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Experiencing Japanese Culture Firsthand: Authentic Tea Ceremony & Taking On Japanese Cooking!

Experiencing Japanese Culture Firsthand: Authentic Tea Ceremony & Taking On Japanese Cooking!

Date published: 26 November 2019
Last updated: 15 June 2020

Four students who study Japanese in a university in Canton, China, have made their first trip to Japan. They experience the culture they've been interested in from long before right at the source. Today, they'll be taking on a genuine tea ceremony -- and this is what they saw!

Table of Contents
  1. Kaiseki Food to Enhance the Flavor of the Tea
  2. Now It Begins! Drinking the Dark Matcha
  3. Japanese Cooking Class: Making Authentic Dashi

Kaiseki Food to Enhance the Flavor of the Tea

Providing today's beginner tea ceremony lesson is Masudaya, located a three minute walk away from Tokyo's Shin Ookubo station. This storied shop, 90-years-old when the Olympics come around, has both a proper tea house in a quiet neighborhood and a tea ceremony classroom that sells the highest quality tea utensils gathered from all over Japan, as well as provides lessons for beginners and foreigners.

The four have just entered the tea room, and they're nervous.

The four wear white socks, as not to dirty the floor with bare feet, and sit on their knees in the main room. Tea ceremony is the ultimate act of hospitality, where the host thinks of a theme that fits their guests and begins their tea party. With the heat of summer back at the end of August, today's theme is "Memories of Summer."

On the wall of the room is a scroll with the character for ‘waterfall’ written on it. It's a small detail by the host, hoping to cool off her guests a little bit in the summer heat. Before long, the food is carried into the room.

Handing over the tray of food.
The first course is miso soup, rice, and fish doused in vinegar.

Today's tea party is done in the Kyoto style. It opens with Kaiseki food, which I'm told often uses fish doused in vinegar. The fish is to be eaten after the sake is presented.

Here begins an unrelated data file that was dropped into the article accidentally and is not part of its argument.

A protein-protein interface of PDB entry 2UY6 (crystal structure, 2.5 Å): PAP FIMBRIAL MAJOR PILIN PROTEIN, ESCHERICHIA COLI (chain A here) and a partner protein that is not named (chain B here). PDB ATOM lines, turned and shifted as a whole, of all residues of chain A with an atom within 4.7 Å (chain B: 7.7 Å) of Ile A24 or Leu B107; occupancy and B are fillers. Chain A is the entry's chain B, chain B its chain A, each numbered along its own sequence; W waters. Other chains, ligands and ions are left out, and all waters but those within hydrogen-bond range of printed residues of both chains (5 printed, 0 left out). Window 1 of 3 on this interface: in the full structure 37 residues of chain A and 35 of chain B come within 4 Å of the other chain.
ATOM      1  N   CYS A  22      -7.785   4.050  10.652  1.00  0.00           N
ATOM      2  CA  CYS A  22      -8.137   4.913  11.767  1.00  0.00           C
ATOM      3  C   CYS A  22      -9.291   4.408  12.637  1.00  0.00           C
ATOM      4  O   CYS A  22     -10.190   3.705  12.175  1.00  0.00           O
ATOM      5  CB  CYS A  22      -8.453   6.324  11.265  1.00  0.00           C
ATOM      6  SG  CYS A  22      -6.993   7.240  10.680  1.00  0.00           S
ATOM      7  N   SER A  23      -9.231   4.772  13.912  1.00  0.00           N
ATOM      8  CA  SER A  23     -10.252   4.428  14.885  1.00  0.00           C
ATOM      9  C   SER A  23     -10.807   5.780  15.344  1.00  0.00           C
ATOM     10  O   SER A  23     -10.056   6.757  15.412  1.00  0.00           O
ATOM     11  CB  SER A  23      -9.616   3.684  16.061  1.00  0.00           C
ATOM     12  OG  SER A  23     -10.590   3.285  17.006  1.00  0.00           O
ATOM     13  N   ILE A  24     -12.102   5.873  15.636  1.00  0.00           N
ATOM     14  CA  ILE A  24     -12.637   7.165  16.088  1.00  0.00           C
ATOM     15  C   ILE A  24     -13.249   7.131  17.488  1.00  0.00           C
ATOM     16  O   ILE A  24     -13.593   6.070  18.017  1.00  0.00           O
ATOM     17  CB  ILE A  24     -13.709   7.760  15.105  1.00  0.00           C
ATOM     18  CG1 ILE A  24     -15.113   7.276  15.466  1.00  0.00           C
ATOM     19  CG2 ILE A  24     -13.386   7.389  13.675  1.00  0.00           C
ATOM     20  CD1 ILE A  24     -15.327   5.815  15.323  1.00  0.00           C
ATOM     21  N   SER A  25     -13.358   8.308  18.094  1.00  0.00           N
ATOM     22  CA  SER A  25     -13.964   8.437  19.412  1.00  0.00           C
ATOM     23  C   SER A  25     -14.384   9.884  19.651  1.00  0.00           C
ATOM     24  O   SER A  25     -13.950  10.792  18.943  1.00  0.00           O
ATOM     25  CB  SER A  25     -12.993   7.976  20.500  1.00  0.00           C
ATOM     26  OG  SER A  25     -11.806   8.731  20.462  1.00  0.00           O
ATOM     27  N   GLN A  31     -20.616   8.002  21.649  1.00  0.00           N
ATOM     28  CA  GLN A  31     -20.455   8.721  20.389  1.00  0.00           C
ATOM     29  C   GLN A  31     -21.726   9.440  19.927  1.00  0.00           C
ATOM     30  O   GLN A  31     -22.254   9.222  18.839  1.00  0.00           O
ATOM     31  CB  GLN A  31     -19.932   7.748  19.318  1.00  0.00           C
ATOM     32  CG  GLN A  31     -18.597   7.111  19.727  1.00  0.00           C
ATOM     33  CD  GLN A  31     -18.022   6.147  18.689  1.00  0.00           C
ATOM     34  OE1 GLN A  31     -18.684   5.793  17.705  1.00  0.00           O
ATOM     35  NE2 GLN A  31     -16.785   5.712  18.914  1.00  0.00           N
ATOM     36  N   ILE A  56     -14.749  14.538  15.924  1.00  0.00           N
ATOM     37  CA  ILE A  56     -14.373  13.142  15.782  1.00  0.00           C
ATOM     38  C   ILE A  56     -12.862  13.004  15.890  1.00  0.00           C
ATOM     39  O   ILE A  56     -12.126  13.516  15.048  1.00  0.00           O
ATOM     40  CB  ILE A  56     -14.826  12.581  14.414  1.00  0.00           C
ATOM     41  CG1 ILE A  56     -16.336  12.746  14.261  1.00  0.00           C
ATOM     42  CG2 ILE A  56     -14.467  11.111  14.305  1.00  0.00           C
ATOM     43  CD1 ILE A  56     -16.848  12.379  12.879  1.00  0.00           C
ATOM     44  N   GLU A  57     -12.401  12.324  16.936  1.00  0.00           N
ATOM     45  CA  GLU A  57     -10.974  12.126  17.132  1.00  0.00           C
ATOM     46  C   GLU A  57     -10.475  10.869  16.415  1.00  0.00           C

The four eat while being taught the delicate manners of dining etiquette, such as placing the lids of the rice and miso cups together on the side, and to place the chopsticks on the tray's frame while eating. Before long the main course arrives: a cup of soup consisting of seasonal eel, winter melon, and mushrooms flavored with lemon. The food is brought out course by course to keep it at its warmest.

A cup of soup with delicately cut eel. It smells of lemon.

"This boiled dish is really good. It has a very seasonal taste."

"I liked the fish with vinegar."

Afterwards, a plate consisting of Kyoto-style grilled fish, taro, kuruma shrimp, and okra is brought out as a side.

You take out what you want, then pass the bowl to the next person.

"I've been learning tea under a Japanese teacher back in China, but I've never had Kaiseki food before the tea."

Even the student who's learning Japanese tea ceremony in China and makes tea thrice a week is surprised. Then, small grilled fish and fruit is brought out before the sake. Drinking sake is said to cleanse you before you drink your tea.

A beautiful side for sake. You eat it while you and the host pour each other sake.

When the group starts feeling full, we learn that this was all in preparation to drink the tea, all to make the dark matcha taste better. Dark matcha is a very strong, concentrated form of matcha, and is the greatest of hospitable drinks. It's the true main course of today's ceremony.

Now It Begins! Drinking the Dark Matcha

Now It Begins! Drinking the Dark Matcha
Now, what's in these nested black boxes?

Nested boxes are carried into the tea room. Inside are beautiful sweets with yellow and faintly red grains atop them, called hatsuhagi. They're from Genta, a store famous for its raw tea sweets, and even one studying tea in Japan doesn't often get the chance to sample them. The group moves them from the box to the papers at their hands, cutting them bit by bit to eat them.

The beautiful treat, hatsuhagi. It's sweet, but the flavor doesn't overstay its welcome.

"It's really good, and just sweet enough."

As they eat, the komatcha is poured, boasting a deep green I've never seen before. Each member sips it three times, wipes their mouth with their tea paper, and passes it to the next person. Now, how does it taste?

Behind the two is a Gion Mamori flower that bloomed this morning. The tea room received it from Kyoto's Yasaka Shrine.

"It's very rich."

It seems to have tasted different and far richer than any matcha they've tasted before. One of the girls is curious about how the host often folded a cloth while making the tea, so she asks a question.

Why do you look at the cloth and fold it?

"Why did you look at the cloth and fold it before making the tea?"

"A good question. The host selects tools, utensils, and flowers that go with the theme -- Memories of Summer -- and conducts the tea ceremony. Checking that this silk cloth is clean and wiping down the teaspoons is an essential act, purifying the tools. Then, I have everyone see my preparations, as well as how I clean up both during and after they drink. If you've felt the theme even a little bit as you did, the tea ceremony is a success. It is as though I am revealing a love letter to everyone."